POLITICS: Hundreds of millions of dollars promised by North Carolina politicians to help low-income ratepayers fail to materialize in the state budget. (Energy News Network)

ALSO:
• North Carolina lawmakers pass a bill to prohibit local governments from barring energy service based on its fuel type, such as natural gas. (Associated Press)
• A challenger running against a Texas Congress member in a Democratic primary spotlights the incumbent’s donations from the oil and gas industry as an impediment to fighting climate change. (Washington Post)

COAL ASH: Tennessee regulators sign off on the Tennessee Valley Authority’s plan to move coal ash from ponds in Southwest Memphis and through predominantly Black neighborhoods to bury it in lined pits in a city landfill. (Commercial Appeal)

GRID:
• Clean energy advocates worry regulatory changes in Texas could drive up wind and solar costs without solving problems tied to natural gas and other resources that led to blackouts after February’s winter storm. (E&E News, subscription)
• The deadline nears for Texas power plants to submit their winterization plans to the state’s grid manager. (KPRC)
• Power is restored after an outage left thousands of Georgians without power over Thanksgiving. (WMGT)

ELECTRIC VEHICLES:
• Alabama launches a campaign to promote electric vehicles based around its growing charging network, although the governor quips, “My Mercedes is still in good shape.” (Associated Press)
• Louisiana’s tourism industry eyes electric vehicle infrastructure as a way to attract visitors as it rebuilds from the pandemic. (WAFB)
• Tennessee officials embrace electric vehicle manufacturing investments but warily eye EVs’ effect on gas tax revenues. (Chattanooga Times Free Press)

SOLAR: Schools, a water authority and other entities in Arkansas share energy from solar arrays built by Entergy. (Arkansas Business)

RENEWABLES: Texas farmers and ranchers embrace wind and solar as a way to make agricultural operations more sustainable and deliver steady, reliable income in an uncertain industry. (Financial Times)

OIL & GAS:
• The oil and gas industry’s growth frustrates residents upset with noise from drilling operations in a Louisiana parish. (KSLA)
• Protesters oppose a new natural gas plant under consideration at the University of Florida. (WCJB)

CLIMATE: A new study warns climate change makes Louisiana and Florida’s west coast increasingly prone to back-to-back tropical storms. (NOLA.com)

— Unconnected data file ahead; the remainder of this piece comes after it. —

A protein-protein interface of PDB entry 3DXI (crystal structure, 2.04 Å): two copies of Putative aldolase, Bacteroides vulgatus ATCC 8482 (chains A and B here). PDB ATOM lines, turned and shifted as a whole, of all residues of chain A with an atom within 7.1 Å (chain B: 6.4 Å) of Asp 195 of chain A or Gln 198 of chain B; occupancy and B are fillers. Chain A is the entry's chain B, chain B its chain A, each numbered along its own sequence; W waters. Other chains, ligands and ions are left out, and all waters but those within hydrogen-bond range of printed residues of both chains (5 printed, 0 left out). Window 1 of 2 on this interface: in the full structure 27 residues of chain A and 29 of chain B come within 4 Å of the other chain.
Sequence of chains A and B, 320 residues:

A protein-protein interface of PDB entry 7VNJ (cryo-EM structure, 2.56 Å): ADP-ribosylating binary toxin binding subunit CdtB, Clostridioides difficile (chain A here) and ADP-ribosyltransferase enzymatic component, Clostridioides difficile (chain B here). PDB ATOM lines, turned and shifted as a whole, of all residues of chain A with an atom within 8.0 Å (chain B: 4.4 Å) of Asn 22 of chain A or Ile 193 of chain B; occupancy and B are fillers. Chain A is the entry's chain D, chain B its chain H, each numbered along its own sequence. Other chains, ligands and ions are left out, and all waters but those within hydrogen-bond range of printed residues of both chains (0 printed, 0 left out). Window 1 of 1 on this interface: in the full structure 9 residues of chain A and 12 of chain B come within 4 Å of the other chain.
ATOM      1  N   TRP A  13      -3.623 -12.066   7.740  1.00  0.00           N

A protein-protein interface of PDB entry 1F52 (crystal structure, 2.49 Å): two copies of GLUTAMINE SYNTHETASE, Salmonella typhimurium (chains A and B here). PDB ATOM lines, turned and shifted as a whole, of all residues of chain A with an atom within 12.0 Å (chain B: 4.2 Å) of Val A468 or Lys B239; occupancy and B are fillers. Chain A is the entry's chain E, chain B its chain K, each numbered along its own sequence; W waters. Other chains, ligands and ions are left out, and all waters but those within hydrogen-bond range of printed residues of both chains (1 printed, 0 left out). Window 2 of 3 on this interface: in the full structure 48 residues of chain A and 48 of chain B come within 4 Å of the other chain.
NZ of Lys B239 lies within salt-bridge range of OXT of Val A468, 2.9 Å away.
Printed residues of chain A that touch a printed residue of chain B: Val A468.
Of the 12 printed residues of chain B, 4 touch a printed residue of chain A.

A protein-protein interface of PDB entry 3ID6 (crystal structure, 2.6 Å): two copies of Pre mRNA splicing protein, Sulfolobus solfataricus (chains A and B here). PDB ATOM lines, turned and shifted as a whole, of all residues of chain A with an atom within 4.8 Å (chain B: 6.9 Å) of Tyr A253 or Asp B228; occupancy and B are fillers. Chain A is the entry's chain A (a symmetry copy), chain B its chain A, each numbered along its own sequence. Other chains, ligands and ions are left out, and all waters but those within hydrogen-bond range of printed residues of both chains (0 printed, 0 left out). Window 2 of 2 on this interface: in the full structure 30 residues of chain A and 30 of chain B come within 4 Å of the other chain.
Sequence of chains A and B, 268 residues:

OVERSIGHT: Georgia regulators fine a Korean logistics company $3 million for a 2019 shipwreck that leaked oil into the sea and coastal salt marshes. (Georgia Recorder)

BIOFUELS: Two companies announce construction of a Texas production facility to make biomethane from livestock manure. (news release)

EMISSIONS: A study finds diesel truck routes expose low-income people of color to 28% more nitrogen oxide than their wealthier white counterparts. (Environmental Health News)

HYDRO: A Kentucky college completes a 2.6 MW plant to become the first college in the U.S. to build a hydropower project. (WDKY)

COMMENTARY: CenterPoint Energy plans to spend $1.7 billion adding 800 miles of new gas pipeline annually despite its pledge to reach net-zero emissions by 2035, writes a policy analyst. (Energy and Policy Institute)

Mason Adams

Mason has worked as a journalist since 2001, covering Appalachian communities and the issues that affect them. He compiles the Southeast Energy News digest. Mason previously worked as a wildlife biologist before moving into journalism by freelancing at Coast Weekly in Monterey, California, before taking an internship in 2001 at High Country News. He wrote for the Enterprise Mountaineer in western North Carolina and the Roanoke Times in western Virginia before going freelance in 2012. His work has appeared in Southerly, Daily Yonder, Mother Jones, Huffington Post, WVPB’s Inside Appalachia and elsewhere. Mason was born and raised in Clifton Forge, Virginia, and now lives with his family and a small herd of goats in Floyd County, Virginia.